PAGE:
6. Nail Your Focus. It may be your AC's job to pull focus, but it's your responsibility to make sure it's right. Our newer, large-sensor cameras give us beautifully shallow depth of field but also make nailing critical focus more difficult than ever. Work with your AC to set marks, take measurements, and use all our monitoring tools to check focus again and again to be sure it's sharp. Consider the aperture of your lens. Do you need to shoot so wide open that your depth of field is so shallow that if an actor breathes, he's out of focus? Probably not. Should you be shooting so closed-down that almost everything in your shot is in focus? Again, probably not. Check those settings, make your marks, and make sure it's sharp before you roll camera.

7. Shoot with VFX in Mind. Visual Effects are part and parcel of what we do here at UAT. You're going to need to light greenscreens, pay attention to tracking markers, and add interactive lighting for effects that should be emitting light into the scene. You may have to compose shots for elements that aren't there and won't exist for months. You may have to shoot actors separately with the intent of having them composited together by the VFX team. All of this requires you to have at least a basic handle on visual effects work and the ability to previsualize the final outcome of a shot so you can provide the VFX team with the raw materials they need to make it happen.

8. Watch Dailies. Watch your footage while the film is still in production. Don't wait til the end. You should be watching footage every day, hence the name "dailies." That means you're probably staying later than the rest of the crew, or you're taking footage home with you, or you're arriving an hour before everyone else in the morning. Whatever you have to do, do it. Because you can't improve upon yesterday's performance unless you see the footage with your own eyes and assess what you could have done better.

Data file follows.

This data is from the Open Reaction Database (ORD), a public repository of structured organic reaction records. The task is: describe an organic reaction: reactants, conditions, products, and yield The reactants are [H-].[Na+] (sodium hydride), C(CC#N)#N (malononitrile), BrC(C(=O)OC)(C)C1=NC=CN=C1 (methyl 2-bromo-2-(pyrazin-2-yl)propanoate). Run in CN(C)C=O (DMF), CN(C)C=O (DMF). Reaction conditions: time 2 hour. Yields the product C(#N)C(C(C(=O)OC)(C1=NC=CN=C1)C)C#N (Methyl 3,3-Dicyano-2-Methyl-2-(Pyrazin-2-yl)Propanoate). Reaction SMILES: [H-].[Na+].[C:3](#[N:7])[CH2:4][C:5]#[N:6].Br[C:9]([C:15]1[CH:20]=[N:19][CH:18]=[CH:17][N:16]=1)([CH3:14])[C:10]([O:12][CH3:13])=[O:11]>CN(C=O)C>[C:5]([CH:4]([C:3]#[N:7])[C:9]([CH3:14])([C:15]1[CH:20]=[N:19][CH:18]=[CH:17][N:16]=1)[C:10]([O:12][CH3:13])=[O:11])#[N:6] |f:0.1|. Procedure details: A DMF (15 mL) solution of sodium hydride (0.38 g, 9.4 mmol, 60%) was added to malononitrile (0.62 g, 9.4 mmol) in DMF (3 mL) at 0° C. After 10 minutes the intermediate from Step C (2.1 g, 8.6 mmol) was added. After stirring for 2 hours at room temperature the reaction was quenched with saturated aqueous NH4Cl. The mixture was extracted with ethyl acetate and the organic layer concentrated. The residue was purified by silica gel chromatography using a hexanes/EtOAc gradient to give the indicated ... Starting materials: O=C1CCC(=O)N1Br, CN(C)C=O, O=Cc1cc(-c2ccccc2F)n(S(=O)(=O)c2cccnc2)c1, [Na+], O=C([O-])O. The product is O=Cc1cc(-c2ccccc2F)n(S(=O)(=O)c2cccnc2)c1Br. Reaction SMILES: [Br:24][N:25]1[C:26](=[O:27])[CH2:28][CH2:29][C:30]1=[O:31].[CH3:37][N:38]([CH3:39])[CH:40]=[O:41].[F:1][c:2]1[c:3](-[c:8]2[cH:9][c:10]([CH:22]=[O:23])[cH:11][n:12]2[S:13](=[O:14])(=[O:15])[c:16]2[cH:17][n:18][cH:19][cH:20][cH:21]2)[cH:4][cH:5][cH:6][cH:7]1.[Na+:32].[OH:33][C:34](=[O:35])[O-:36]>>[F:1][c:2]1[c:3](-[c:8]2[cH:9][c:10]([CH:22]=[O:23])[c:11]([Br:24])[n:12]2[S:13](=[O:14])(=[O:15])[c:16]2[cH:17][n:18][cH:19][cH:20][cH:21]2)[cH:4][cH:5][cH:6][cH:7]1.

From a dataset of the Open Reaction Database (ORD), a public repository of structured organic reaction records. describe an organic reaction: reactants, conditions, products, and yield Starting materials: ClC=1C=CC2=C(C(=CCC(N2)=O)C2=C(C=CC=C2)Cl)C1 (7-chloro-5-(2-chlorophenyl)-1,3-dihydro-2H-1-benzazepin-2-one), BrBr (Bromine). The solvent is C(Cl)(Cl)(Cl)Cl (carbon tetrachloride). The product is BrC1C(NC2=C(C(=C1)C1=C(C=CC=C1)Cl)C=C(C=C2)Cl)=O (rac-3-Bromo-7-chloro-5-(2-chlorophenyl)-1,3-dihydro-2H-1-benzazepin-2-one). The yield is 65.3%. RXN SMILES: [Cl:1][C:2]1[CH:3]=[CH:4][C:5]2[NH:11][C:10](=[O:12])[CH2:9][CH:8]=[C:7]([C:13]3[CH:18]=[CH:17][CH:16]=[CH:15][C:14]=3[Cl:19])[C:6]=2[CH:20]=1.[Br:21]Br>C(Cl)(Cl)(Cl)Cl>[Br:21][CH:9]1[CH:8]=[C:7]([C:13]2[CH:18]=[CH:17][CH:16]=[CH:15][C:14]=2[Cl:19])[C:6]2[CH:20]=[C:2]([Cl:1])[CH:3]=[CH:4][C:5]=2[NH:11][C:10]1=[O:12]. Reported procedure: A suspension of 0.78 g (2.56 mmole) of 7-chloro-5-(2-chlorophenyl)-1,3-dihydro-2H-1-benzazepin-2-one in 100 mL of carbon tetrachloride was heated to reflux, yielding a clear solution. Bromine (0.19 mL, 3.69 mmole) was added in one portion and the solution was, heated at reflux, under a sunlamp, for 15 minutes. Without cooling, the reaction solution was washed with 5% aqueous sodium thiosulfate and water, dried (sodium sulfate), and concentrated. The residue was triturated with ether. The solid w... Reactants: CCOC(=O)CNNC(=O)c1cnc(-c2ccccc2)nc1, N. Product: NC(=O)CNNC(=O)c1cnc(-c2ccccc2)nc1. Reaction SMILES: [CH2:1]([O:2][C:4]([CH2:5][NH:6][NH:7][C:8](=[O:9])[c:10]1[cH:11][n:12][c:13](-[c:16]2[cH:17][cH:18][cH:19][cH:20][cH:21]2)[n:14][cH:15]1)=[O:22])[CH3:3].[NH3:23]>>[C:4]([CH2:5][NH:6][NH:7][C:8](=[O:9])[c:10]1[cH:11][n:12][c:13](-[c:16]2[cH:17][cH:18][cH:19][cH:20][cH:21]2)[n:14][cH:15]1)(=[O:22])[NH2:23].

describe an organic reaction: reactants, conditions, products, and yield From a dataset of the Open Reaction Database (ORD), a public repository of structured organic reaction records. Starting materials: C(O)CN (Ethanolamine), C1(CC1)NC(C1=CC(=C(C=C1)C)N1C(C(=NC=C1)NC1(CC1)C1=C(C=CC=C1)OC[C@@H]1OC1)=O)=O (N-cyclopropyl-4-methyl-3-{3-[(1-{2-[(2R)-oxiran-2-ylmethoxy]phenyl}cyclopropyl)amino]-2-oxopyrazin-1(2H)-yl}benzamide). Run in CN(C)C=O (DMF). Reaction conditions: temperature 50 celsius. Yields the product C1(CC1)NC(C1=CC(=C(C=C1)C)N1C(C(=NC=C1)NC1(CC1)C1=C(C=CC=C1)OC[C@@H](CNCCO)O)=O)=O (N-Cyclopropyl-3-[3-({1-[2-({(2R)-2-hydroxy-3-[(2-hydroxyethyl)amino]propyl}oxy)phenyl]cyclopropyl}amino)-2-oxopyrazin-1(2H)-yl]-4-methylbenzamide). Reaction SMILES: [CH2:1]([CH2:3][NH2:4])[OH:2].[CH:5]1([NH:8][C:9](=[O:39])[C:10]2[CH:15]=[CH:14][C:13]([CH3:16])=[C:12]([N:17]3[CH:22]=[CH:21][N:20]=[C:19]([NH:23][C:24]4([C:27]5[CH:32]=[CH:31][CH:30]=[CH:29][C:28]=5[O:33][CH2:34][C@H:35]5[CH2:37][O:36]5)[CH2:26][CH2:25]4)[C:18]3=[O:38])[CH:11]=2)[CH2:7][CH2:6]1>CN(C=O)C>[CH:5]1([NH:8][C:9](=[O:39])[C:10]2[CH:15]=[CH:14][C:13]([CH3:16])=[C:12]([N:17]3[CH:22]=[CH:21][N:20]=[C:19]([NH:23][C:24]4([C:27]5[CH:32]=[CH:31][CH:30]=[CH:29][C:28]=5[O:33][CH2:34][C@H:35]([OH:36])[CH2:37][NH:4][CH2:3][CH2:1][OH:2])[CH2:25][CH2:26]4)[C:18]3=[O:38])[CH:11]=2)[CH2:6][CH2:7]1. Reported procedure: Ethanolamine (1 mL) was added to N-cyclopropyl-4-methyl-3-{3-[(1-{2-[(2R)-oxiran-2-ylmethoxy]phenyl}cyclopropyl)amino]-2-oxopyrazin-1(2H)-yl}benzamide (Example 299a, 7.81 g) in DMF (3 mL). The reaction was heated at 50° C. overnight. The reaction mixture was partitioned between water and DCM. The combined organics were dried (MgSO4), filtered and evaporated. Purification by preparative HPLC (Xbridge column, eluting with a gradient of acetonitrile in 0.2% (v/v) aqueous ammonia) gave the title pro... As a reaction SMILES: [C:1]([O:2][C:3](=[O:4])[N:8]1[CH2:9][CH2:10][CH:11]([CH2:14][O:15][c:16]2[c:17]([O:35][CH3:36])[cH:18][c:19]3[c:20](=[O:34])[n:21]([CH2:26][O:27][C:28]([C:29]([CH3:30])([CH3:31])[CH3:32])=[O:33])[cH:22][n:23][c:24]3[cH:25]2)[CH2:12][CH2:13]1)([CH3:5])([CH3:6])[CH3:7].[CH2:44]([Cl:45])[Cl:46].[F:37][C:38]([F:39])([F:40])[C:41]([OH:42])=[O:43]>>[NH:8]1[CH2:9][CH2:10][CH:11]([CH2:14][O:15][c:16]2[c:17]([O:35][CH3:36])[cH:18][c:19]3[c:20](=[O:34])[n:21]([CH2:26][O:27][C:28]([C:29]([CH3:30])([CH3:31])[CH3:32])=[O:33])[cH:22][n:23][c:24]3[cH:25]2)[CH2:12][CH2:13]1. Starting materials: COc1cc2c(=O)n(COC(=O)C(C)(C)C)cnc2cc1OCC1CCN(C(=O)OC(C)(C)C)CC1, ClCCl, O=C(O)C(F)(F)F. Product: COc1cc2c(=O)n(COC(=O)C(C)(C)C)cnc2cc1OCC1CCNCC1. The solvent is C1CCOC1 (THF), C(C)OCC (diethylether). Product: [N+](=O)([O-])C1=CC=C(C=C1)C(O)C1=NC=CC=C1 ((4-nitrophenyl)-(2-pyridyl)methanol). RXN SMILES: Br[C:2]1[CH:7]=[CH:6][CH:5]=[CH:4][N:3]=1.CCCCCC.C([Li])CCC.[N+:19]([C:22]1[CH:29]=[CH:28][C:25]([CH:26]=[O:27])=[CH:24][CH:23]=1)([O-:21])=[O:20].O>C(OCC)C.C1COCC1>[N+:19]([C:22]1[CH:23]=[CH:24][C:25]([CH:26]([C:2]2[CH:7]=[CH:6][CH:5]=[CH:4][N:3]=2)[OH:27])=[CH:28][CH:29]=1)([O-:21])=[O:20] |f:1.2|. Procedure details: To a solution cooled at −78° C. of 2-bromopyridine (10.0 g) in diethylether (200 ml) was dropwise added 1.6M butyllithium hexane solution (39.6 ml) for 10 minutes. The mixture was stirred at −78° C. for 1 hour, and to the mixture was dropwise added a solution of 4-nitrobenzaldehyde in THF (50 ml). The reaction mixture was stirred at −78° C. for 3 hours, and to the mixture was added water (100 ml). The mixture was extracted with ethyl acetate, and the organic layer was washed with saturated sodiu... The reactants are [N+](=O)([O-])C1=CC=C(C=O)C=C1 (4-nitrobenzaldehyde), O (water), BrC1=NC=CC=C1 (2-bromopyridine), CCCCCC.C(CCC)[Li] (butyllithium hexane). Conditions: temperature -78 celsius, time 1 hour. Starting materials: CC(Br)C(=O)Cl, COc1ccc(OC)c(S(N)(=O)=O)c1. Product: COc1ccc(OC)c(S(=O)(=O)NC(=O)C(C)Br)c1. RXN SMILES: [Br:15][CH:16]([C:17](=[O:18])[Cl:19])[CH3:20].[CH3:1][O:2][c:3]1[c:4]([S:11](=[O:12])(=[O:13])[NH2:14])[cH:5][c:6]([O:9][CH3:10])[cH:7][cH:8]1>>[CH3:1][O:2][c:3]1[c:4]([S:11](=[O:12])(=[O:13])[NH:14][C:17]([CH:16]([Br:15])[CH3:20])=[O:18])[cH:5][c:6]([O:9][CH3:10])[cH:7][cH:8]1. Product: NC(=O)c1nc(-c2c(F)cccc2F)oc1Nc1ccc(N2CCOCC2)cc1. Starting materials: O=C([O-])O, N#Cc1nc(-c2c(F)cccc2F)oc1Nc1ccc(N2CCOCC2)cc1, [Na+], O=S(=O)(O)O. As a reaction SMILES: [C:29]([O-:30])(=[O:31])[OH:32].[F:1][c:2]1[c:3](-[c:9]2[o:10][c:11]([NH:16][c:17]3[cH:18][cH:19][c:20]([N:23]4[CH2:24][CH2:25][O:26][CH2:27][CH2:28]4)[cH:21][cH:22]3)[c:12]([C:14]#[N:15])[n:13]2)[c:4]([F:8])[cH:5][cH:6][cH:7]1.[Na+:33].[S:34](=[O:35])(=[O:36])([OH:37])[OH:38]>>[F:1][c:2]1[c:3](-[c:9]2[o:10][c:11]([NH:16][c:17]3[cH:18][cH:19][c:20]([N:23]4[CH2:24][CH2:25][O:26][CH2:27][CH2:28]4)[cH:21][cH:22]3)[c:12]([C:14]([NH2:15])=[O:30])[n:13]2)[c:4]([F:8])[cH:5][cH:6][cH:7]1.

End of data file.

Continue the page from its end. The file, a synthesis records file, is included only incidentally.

9. Manage Color. Shoot with the flattest dynamic range possible. Adjust the picture settings on your camera to give you the most information in the highlights and the shadows so you can dial in your final look in post. Then make sure you manage the color grading process or even better still, grade the film yourself. The color grade can dramatically change the look of a film, just make sure you aren't handing the responsibility for that off to someone else. Ultimately the image still belongs to you as DP, and you need to be satisfied with the final product.

10. Develop Your Own Style. Finally, start to develop your own signature. You can always tell a Gordon Willis film from a Wally Pfister film from a Roger Deakins film. Figure out what makes a film uniquely yours, the type of shots you want to be known for, or the type of lighting that feels like your signature. Put some of yourself as an artist into everything you shoot, no matter who is directing, no matter what the genre. But make sure it serves the story and isn't just "cool for cool's sake." A bad DP lets his or her personal style overwhelm the substance of a film. A good DP serves the story first and foremost. But the great DPs know how to serve a story while also expressing their personal style in harmony with the rest of the film.